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January 13, 2020

The fallacy behind "do what you love, the money will follow"

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It's exactly the same error in reasoning that leads to people anointing stock pickers who made the right call as great investors, when in fact anytime you lump enough people together, someone will get lucky and be right.

Lots of people — I'd dare to say millions — do what they love, but little in the way of money follows.

Instead, for the great majority there's frustration, anger, and penury, with love ultimately abandoned in favor of something that guarantees a regular paycheck.

A few people do get lucky.

Most of those just smile at their lucky fortune, like individuals who find they've got a winning lottery ticket.

But every single one of those who got lucky were indistinguishable at the get-go from far more exactly like them who crashed and burned.

For every successful artist, actor, or musician, there are a thousand equally talented but unlucky ones.

Save your money.

January 13, 2020 at 12:01 PM | Permalink


Comments

Better advice, find a job that you like doing that other people do not. Because the less people willing to do a job, and the less people are willing to do that job with pleasure, the more you'll make doing something that you like doing.

Posted by: Rocketboy | Jan 14, 2020 12:48:28 AM

Should have said "First, do no harm" as one of my favorite sa's has in his signature "Primum non nocere".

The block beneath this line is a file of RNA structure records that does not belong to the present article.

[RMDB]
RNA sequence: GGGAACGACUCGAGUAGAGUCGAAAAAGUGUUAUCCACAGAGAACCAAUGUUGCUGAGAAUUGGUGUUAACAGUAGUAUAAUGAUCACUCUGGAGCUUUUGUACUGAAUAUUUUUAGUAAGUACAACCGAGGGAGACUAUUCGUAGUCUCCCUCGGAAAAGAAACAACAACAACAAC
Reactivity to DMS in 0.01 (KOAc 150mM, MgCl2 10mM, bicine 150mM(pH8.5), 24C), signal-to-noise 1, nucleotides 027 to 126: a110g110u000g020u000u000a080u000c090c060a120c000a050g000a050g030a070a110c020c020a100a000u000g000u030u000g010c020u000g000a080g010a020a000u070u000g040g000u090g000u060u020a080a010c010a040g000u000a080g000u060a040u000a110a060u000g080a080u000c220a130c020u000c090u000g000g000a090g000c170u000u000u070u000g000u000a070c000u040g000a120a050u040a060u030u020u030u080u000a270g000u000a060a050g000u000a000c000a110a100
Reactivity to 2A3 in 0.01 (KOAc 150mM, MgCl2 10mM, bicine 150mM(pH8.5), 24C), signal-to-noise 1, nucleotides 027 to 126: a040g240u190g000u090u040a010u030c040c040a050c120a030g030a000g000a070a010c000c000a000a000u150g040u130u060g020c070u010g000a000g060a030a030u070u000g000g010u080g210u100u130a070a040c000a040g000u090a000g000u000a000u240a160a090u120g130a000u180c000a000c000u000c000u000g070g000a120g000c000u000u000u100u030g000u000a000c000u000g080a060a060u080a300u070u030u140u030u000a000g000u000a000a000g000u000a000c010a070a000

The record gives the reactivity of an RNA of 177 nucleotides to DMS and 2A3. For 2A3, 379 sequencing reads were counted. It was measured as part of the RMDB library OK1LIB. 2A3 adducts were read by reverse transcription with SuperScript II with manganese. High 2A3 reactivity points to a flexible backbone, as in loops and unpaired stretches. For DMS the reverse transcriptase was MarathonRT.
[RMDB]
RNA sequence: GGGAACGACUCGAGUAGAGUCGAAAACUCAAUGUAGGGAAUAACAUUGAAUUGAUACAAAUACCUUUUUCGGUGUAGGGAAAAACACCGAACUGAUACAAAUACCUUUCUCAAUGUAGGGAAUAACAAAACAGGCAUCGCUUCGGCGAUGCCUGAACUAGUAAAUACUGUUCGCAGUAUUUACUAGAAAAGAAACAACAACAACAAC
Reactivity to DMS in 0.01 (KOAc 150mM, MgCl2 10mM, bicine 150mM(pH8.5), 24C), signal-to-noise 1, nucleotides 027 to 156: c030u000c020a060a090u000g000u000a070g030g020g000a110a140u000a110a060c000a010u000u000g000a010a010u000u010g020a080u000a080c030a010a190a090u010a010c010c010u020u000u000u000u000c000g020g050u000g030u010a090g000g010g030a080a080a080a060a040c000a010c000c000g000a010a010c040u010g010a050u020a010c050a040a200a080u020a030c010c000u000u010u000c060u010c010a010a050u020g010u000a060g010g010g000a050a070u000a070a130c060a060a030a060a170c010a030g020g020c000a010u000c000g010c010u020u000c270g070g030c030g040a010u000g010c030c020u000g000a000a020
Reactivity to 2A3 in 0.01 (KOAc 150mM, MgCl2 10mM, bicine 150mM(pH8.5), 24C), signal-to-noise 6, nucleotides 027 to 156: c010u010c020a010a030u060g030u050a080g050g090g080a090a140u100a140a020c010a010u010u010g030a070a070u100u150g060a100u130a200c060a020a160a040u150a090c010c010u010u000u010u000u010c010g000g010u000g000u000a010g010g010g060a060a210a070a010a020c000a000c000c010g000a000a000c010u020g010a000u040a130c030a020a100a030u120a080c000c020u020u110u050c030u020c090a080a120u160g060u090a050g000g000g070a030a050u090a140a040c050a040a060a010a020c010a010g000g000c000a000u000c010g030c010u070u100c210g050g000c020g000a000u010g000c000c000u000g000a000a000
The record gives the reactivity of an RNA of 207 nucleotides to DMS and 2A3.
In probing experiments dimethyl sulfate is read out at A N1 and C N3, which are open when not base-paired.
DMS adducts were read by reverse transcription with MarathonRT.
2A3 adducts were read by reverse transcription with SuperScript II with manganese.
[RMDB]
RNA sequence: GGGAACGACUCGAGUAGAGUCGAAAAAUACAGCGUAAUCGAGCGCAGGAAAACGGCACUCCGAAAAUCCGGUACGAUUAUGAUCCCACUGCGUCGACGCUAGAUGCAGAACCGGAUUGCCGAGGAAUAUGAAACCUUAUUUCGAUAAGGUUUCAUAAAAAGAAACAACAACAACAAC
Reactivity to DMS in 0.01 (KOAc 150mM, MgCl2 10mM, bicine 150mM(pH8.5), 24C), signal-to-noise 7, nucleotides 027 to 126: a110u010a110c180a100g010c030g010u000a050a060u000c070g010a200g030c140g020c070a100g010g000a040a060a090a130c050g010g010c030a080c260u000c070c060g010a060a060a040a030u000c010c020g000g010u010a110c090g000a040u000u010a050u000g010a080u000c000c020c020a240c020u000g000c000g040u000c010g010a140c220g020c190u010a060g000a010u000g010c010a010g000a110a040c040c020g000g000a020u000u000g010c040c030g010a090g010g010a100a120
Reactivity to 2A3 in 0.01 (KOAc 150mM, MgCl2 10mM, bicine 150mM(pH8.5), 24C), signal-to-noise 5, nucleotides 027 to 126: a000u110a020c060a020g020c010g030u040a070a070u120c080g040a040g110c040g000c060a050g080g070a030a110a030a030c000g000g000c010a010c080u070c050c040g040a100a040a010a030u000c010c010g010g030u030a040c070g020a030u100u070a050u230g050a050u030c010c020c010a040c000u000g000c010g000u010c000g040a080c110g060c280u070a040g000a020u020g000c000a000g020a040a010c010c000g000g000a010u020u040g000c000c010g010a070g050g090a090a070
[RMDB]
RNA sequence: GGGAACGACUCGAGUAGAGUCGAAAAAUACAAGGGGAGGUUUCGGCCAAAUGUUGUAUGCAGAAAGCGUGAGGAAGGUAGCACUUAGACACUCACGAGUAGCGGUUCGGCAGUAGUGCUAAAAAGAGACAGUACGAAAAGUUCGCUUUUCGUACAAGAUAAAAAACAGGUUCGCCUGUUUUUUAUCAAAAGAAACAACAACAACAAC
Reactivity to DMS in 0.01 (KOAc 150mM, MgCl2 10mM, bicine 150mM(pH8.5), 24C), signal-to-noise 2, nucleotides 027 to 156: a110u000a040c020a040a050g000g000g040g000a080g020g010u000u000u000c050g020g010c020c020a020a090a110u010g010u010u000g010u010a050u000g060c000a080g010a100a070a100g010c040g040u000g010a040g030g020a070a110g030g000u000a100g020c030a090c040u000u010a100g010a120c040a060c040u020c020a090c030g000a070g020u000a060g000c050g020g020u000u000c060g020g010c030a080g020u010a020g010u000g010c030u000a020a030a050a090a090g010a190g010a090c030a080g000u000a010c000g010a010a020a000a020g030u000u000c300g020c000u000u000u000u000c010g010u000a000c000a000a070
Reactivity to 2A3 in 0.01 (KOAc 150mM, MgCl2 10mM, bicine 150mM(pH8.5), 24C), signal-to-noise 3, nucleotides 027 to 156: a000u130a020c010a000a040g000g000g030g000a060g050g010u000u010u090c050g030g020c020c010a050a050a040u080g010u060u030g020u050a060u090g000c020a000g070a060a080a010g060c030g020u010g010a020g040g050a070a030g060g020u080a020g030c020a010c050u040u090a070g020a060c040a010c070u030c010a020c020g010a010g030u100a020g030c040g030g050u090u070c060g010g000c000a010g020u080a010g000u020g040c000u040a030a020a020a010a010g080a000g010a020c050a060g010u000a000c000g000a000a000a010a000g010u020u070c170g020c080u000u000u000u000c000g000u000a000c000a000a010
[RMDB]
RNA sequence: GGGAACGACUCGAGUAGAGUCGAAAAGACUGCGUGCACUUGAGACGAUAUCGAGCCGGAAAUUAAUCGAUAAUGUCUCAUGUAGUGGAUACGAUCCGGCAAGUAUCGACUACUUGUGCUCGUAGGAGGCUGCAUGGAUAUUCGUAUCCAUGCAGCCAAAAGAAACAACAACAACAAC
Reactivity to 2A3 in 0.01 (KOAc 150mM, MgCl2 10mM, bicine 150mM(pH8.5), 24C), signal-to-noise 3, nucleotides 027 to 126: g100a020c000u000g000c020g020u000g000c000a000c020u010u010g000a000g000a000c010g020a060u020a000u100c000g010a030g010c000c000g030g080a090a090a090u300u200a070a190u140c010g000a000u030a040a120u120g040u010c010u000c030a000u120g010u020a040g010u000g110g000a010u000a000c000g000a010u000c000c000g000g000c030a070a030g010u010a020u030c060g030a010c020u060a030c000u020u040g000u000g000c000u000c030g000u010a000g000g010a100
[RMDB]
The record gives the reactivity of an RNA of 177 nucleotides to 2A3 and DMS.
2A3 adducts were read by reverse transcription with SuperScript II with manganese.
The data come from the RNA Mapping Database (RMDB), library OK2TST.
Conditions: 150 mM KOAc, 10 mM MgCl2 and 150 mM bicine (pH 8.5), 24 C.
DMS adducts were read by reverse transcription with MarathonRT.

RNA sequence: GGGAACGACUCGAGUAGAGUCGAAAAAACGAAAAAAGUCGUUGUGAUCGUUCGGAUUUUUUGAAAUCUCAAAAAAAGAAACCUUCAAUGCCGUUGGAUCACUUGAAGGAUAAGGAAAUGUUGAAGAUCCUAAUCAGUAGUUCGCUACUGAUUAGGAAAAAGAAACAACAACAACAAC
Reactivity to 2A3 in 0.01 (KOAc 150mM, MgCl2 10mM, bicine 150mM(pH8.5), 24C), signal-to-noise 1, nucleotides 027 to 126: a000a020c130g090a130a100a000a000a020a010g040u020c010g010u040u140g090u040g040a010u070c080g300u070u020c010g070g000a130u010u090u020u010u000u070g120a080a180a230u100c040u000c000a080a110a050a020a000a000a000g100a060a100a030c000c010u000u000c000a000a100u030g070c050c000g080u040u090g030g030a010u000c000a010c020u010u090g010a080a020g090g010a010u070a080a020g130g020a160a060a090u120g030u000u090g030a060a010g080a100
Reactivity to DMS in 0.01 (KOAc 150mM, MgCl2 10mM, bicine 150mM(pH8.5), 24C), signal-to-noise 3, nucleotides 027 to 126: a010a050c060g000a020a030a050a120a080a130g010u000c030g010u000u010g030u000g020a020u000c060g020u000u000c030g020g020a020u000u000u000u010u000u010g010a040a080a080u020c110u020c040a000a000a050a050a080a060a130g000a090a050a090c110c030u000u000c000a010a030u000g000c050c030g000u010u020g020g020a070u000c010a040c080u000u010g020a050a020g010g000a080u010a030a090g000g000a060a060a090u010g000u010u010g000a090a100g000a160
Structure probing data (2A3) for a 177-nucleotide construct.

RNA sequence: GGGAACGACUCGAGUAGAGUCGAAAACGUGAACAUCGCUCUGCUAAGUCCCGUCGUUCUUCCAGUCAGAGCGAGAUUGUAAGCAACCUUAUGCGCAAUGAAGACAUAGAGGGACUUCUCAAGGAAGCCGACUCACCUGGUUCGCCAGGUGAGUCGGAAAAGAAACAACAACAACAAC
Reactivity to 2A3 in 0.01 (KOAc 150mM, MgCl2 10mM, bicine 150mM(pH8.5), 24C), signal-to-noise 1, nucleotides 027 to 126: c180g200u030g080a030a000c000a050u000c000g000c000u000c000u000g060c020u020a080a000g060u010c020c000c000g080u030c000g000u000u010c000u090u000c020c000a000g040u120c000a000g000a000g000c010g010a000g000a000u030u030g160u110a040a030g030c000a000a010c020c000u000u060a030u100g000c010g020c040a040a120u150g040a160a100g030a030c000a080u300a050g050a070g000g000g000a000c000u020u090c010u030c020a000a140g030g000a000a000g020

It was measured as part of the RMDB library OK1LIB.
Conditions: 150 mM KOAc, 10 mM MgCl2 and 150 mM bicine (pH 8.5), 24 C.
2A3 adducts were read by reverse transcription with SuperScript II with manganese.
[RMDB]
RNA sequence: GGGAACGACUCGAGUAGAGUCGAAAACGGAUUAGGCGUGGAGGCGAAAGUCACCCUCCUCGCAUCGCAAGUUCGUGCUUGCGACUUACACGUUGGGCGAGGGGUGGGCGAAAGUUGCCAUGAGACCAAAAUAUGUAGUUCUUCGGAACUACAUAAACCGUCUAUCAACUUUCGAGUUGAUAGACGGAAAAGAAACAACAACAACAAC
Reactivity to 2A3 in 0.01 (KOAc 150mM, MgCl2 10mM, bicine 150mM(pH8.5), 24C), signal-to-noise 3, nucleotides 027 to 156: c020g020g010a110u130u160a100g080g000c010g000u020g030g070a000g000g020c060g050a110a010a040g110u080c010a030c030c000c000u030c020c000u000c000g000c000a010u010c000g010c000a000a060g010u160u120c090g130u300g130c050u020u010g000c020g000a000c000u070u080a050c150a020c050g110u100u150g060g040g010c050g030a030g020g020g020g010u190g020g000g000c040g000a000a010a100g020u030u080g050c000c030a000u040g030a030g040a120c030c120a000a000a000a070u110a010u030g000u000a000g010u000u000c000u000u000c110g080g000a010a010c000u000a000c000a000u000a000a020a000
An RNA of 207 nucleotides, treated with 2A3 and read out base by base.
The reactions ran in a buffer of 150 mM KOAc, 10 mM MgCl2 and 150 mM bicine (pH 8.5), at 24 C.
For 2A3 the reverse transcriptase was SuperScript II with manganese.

Posted by: Greg | Jan 13, 2020 9:33:06 PM

When I was in my junior year of college with most of a biology degree completed, I decided I didn't have the grades for med school nor did I want to do research. After swearing off computers in my freshman year, I embraced it. 40 years later, I'm a database administrator working on things that were only theoretical at the time.

The first system I used professionally in 82 was room sized and had 4k of memory, yet could run time sharing and light pen terminals, it ran an entire hospital!

I didn't want to be in a profession that had to work evenings and weekends and for the most part I did, until I stopped being a consultant. Now I'm on call half the year. Good doctors, DBAs and systems administrators go by the same mantra, "Do no harm".

As it relates to your post, I find the job very challenging. The money did follow, but you have to stick your neck out and change jobs when you are undervalued. It really helps to pick a winner, which I did with Oracle.

Posted by: Greg | Jan 13, 2020 9:26:21 PM

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